Although breath samples are the most common way for law enforcement officials to gauge blood alcohol content (BAC), the authorities may arrange for an actual blood sample. It's one of the most accurate means of determining BAC, but it's also intrusive and somewhat complicated from a legal point of view. The following offers an in-depth explanation of how DWI blood testing works, what to expect and how it may affect the outcome of your DWI case.
When Blood Testing May Be Requested
Upon your arrest for a DWI offense, the arresting officer may request that a blood test be performed to accurately determine your current BAC level. Most states require police officers to obtain a warrant in order to take blood samples from those being charged with DWI offenses. A recent Supreme Court decision affirmed this policy, making it more difficult for law enforcement officers to demand blood testing unless enough probable cause is established to justify a written warrant.
In some states, implied consent laws may require you to submit to a blood test without a warrant. However, refusing to submit to blood testing in these states may cost you your driver's license for a certain length of time. For instance, the state of California may suspend your driver's license for a year or more, depending on how many previous DWI offenses you've committed.
Serum Blood vs. Whole Blood
Blood samples obtained for the sole purpose of determining BAC levels can be analyzed under two different conditions: whole blood and serum blood. The differences between the two are often significant enough to drastically affect the outcome of the DWI case.
Whole blood samples (also known as "legal blood") are samples that retain all of the solid and liquid components that make up human blood. Such samples are often taken at the scene of the accident or point of arrest by nurses or paramedics at the scene. The vast majority of DWI cases that take blood samples into account often rely on whole blood samples.
Serum blood samples (also known as "medical blood") are commonly taken at a hospital by trained, qualified personnel under strict protocol. Unlike whole blood samples, serum blood is processed in a centrifuge that separates the liquid (the serum) and solid portions from one another. Most serum blood tests focus on the liquid portion of the sample.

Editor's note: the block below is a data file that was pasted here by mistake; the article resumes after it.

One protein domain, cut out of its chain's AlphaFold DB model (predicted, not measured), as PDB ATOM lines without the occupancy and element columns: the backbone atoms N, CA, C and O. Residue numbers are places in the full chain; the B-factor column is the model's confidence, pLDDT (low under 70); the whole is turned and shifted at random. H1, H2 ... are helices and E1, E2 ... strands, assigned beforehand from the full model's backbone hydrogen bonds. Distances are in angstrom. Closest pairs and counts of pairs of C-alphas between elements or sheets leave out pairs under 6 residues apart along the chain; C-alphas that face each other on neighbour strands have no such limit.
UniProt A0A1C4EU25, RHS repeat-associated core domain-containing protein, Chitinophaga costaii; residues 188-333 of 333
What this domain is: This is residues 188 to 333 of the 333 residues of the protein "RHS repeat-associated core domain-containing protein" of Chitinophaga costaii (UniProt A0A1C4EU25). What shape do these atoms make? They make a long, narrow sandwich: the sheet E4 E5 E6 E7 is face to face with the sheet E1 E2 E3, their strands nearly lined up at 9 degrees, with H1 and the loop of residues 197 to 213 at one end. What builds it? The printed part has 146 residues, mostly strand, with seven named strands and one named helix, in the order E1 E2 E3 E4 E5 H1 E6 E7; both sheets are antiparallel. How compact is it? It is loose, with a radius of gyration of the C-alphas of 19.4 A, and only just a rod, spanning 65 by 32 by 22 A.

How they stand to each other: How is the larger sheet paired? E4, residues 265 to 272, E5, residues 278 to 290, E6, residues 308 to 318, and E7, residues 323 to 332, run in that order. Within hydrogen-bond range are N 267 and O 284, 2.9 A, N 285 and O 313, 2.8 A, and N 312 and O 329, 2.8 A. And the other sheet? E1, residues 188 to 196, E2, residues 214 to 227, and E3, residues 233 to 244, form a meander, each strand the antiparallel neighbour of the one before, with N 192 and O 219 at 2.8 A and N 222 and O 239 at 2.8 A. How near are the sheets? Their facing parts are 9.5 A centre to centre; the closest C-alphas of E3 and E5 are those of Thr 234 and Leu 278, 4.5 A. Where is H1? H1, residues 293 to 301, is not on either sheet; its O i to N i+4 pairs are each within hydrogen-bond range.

A major difference between whole blood and serum blood analysis is that BAC levels in the latter can appear as much as 16 percent higher than the former, according to DWI attorney Patrick Mahaney. For this reason, the courts must convert the results of serum blood testing into a whole blood equivalent using a mathematical formula.
The use of serum blood in a DWI case could prove to be the tipping point towards an unfavorable verdict, especially if your BAC level is a mere point under the legal limit according to whole blood tests.
Grounds for Suppression
If your DWI case hinges on blood sample testing, there are plenty of circumstances and factors that could allow your attorney to successfully suppress that piece of evidence:
- Obtaining the sample without a warrant, unless exigent circumstances could be proven to forgo a warrant
- Delays in the testing process and improper storage techniques that result in the sample's fermentation
- Failure to meet basic chain of custody requirements, opening the door for tampering concerns
- Lack of a sworn law enforcement official as a witness to the blood-drawing process
- False positives due to physiology or a legally prescribed medication
Depending on the above circumstances, a diligent defense attorney may be able to question the admissibility of your blood sample in the DWI case, thereby improving your chances of a favorable verdict. For more information, contact a firm like Hornthal Riley Ellis & Maland LLP.